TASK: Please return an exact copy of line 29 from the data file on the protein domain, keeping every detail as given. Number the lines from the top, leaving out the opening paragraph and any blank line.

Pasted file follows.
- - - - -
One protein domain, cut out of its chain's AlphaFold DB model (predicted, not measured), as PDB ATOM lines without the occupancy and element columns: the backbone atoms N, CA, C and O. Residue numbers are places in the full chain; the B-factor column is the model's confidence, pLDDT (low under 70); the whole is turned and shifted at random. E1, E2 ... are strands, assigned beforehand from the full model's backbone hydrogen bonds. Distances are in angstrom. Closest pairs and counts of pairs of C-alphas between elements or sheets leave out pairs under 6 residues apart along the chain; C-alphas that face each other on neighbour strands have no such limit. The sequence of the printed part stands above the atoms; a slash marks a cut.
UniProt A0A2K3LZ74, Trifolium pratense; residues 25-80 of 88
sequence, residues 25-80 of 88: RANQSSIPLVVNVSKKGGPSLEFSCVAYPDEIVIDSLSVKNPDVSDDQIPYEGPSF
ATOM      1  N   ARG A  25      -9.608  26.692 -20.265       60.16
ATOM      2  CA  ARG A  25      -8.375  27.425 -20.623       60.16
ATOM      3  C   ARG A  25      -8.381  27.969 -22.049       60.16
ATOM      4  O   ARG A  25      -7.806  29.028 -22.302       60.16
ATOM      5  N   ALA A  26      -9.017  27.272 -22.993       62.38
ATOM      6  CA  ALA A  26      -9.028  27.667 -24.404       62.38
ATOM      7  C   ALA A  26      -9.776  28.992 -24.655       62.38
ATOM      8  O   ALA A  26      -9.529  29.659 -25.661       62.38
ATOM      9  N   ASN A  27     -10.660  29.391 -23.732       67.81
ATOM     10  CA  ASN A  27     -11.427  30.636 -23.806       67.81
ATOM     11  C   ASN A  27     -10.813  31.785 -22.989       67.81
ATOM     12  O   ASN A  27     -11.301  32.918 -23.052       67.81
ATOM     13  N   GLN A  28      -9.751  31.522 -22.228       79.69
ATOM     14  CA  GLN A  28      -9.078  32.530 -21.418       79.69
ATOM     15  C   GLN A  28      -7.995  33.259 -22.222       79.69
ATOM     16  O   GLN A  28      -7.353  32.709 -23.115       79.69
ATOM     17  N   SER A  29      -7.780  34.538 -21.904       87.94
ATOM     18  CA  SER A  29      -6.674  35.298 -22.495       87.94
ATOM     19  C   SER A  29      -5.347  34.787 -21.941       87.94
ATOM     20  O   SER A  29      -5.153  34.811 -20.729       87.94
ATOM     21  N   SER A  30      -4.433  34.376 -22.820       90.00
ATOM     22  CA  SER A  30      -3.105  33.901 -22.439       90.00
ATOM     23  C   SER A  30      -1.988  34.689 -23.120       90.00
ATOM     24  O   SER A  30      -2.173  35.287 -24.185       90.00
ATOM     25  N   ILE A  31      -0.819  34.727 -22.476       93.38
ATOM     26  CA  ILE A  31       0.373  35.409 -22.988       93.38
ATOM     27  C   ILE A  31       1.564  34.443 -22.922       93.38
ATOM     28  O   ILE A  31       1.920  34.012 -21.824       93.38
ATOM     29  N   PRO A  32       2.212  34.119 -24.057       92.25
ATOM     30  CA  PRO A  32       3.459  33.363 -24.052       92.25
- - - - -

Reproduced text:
ATOM     27  C   ILE A  31       1.564  34.443 -22.922       93.38